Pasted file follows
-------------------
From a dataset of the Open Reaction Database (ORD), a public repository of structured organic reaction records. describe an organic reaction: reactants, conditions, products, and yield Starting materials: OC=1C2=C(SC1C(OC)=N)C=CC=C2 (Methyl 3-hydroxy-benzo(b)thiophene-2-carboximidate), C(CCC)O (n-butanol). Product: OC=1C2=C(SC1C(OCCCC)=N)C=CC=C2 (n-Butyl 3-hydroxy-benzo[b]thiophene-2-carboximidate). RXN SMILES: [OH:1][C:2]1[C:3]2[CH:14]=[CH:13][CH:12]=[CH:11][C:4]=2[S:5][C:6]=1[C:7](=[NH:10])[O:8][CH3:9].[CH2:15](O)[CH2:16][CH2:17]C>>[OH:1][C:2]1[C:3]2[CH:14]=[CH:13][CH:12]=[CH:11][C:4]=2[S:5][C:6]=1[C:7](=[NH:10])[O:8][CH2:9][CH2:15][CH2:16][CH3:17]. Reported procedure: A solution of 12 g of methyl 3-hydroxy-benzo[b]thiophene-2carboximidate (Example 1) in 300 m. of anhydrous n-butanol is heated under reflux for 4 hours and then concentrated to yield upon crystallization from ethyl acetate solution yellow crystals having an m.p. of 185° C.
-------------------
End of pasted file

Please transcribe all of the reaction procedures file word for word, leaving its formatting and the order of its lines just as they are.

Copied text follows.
From a dataset of the Open Reaction Database (ORD), a public repository of structured organic reaction records. describe an organic reaction: reactants, conditions, products, and yield Starting materials: OC=1C2=C(SC1C(OC)=N)C=CC=C2 (Methyl 3-hydroxy-benzo(b)thiophene-2-carboximidate), C(CCC)O (n-butanol). Product: OC=1C2=C(SC1C(OCCCC)=N)C=CC=C2 (n-Butyl 3-hydroxy-benzo[b]thiophene-2-carboximidate). RXN SMILES: [OH:1][C:2]1[C:3]2[CH:14]=[CH:13][CH:12]=[CH:11][C:4]=2[S:5][C:6]=1[C:7](=[NH:10])[O:8][CH3:9].[CH2:15](O)[CH2:16][CH2:17]C>>[OH:1][C:2]1[C:3]2[CH:14]=[CH:13][CH:12]=[CH:11][C:4]=2[S:5][C:6]=1[C:7](=[NH:10])[O:8][CH2:9][CH2:15][CH2:16][CH3:17]. Reported procedure: A solution of 12 g of methyl 3-hydroxy-benzo[b]thiophene-2carboximidate (Example 1) in 300 m. of anhydrous n-butanol is heated under reflux for 4 hours and then concentrated to yield upon crystallization from ethyl acetate solution yellow crystals having an m.p. of 185° C.